Some iPhone 11, iPhone 11 Pro, and iPhone 11 Pro Max users have noticed severe battery drain. Battery life issues can be tricky to fix, but there are some things to try before downgrading your phone’s software or getting in touch with Apple customer service.
As we push deeper into 2021 we’re still getting a ton of feedback from iPhone 11 users. A lot of the feedback has been great and many people are enjoying the performance they’re getting out of the company’s current flagships. That said, we’re also hearing about issues iPhone 11 users are facing.
We’ve seen complaints about a variety of issues ranging from scratched screens to Wi-Fi issues to problems with first-party apps. We’ve also seen some complaints about abnormal battery loss.
Battery life issues are extremely common, particularly after Apple releases new iOS software, so these complaints don’t come as much of a surprise.
Some of these issues might be hardware related, but most are probably related to the iOS 14 software that powers these phones.
- Stunning 13.3-inch Retina display with True Tone technology
- Backlit Magic Keyboard and Touch ID
- Tenth-generation Intel Core i3 processor
- Intel Iris Plus Graphics
- Fast SSD storage
If you’re seeing horrible battery drain your first instinct might be to get in contact with Apple customer service. That’s an option, but you should try fixing the issue on your own before contacting Apple.
In this guide we’ll take you through some fixes that might help you fix bad iPhone 11 battery life. These are fixes that have worked for us over the years and they might help you solve your battery issues in minutes.
Restart Your Phone
If you start noticing weird battery drain try restarting your iPhone. Power it down, wait for a minute, and then power it back on. This typically works wonders, especially if your device hasn’t been powered down in awhile.
Update Your Phone
If you’re running old iOS 14 software, try updating your phone to the latest version.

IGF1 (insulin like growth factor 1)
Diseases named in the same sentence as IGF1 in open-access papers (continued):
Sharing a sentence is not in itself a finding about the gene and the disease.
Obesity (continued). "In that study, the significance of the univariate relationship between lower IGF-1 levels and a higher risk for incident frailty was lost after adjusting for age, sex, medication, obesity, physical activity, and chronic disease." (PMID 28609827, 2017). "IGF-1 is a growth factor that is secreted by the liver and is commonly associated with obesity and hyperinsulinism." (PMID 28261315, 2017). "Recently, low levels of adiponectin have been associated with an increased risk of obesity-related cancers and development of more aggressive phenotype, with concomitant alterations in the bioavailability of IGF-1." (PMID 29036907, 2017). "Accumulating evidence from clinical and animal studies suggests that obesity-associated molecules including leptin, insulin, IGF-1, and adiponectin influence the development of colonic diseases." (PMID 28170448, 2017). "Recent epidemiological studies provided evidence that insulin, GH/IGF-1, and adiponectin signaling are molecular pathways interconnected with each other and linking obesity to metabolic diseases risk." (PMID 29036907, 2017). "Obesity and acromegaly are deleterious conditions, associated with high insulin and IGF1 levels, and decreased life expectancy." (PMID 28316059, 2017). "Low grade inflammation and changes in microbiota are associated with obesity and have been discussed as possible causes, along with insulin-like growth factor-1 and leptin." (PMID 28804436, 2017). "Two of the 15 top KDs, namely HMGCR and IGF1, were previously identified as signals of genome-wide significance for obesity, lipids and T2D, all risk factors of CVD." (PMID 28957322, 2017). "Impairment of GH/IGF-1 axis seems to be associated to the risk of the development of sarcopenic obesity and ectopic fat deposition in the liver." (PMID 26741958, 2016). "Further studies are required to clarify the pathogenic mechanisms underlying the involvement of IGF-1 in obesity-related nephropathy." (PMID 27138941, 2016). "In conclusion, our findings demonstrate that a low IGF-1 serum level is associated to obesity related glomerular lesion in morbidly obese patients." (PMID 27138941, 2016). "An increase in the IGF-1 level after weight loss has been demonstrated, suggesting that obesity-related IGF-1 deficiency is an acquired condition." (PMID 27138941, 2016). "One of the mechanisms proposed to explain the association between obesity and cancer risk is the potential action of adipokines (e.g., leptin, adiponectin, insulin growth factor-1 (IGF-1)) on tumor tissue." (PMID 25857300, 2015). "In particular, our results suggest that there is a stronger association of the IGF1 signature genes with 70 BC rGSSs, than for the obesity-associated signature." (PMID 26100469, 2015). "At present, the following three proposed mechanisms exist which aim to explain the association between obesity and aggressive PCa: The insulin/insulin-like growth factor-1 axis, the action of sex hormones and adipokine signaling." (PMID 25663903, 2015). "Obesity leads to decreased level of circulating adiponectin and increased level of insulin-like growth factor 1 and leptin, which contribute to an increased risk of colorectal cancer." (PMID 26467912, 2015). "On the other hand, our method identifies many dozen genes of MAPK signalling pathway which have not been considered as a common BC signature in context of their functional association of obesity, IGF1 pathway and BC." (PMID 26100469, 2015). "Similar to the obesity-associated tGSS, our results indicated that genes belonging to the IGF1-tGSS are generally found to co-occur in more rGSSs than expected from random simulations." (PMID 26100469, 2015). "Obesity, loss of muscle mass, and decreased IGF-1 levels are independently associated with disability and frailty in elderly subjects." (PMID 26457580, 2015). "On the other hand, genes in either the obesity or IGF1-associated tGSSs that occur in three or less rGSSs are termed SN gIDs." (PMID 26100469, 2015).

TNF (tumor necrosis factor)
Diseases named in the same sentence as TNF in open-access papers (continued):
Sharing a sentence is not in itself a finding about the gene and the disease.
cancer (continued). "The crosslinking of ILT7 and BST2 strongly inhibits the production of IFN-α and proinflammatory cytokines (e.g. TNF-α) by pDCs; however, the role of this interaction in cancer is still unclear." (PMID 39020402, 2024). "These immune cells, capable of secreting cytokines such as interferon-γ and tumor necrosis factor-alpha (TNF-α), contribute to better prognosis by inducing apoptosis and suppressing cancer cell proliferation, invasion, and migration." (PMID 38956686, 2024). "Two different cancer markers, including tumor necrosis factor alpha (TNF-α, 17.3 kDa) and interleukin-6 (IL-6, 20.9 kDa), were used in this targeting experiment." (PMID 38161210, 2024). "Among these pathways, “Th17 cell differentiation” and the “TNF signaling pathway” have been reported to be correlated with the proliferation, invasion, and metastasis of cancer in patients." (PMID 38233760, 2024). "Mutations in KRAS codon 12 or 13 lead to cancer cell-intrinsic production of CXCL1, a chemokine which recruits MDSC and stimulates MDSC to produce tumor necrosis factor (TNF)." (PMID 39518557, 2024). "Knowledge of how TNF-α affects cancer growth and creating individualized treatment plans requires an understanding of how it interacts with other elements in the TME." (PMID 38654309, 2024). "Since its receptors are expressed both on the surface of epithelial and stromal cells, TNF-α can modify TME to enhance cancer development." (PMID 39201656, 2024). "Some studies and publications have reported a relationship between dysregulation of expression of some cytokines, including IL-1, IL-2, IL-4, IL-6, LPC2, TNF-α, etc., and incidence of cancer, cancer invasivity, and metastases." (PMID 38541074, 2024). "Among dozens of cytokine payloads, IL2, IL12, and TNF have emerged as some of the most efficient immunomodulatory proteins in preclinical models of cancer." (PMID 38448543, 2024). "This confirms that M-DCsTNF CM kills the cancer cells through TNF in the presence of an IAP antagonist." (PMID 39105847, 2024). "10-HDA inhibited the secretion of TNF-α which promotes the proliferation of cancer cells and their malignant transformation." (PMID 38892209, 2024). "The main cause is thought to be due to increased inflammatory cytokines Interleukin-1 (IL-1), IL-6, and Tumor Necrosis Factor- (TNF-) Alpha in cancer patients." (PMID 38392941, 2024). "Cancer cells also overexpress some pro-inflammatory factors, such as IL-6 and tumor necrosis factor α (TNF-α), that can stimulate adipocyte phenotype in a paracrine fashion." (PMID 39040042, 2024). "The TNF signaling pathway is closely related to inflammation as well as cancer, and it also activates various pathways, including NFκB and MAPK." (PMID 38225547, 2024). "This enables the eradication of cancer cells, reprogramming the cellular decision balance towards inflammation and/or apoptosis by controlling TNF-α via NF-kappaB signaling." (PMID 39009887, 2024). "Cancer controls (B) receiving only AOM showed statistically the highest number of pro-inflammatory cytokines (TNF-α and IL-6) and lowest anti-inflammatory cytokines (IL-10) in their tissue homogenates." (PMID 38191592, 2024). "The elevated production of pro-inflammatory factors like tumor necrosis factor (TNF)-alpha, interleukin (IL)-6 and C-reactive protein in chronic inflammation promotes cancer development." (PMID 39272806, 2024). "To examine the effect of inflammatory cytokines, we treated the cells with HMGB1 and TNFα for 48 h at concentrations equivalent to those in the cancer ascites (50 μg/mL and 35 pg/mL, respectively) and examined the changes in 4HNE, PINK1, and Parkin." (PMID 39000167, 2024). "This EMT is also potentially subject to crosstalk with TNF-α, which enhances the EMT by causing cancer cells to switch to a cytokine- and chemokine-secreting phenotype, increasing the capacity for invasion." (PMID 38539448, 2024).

Apple typically doesn’t call out battery life fixes in its software update change logs, but installing new software could help stabilize your iPhone 11’s performance.
Before you install a new version of iOS 14 on your phone, make sure you read reviews and dig into feedback about its overall performance.
Check Your Apps
Often times it’s a rogue app causing the battery drain. Apps, particularly third-party applications, will sometimes act up after Apple releases new iOS firmware.
Fortunately checking on an app’s performance is extremely easy on the iPhone 11 and you should be able to single out the culprit in a matter of minutes. Here’s what you need to do:
- First, go to the Settings app.
- Tap on Battery.
- Check Battery Usage.
In this menu you can see the apps eating up your iPhone 11’s battery life and when they’re doing so. If you use an app a lot, it will obviously put a strain on your device’s battery. However, if it’s draining a ton of battery or an app you rarely use is sucking up a lot of power, you’ll want to investigate further.
If you notice an issue, try updating the application to the latest version. App developers are rolling out iPhone 11/iOS 14 support updates and these updates could work wonders.
If updating doesn’t work, try deleting (permanently or temporarily) the app and see if things return to normal. If the issue persists, get in contact with the developer.
Reset All Settings
If your apps aren’t the root of the issue, try resetting all of your settings. This will restore your settings to their factory defaults (so make sure you have your Wi-Fi passwords handy), but it could iron out your battery life issues. It has worked for us in the past.
Here’s how to reset your iPhone’s settings:
- Go to Settings.
- Tap General.
- Tap Reset.
- Tap Reset All Settings.
- Enter your passcode if you have one enabled.
Use Screen Time
Your iPhone 11 comes with an extremely useful Screen Time feature that could help you conserve battery life while eliminating bad habits.
Screen Time provides you with a set of controls that can help keep your addictive behavior in check. If you aren’t on your phone using your apps, you won’t be chewing through its battery life.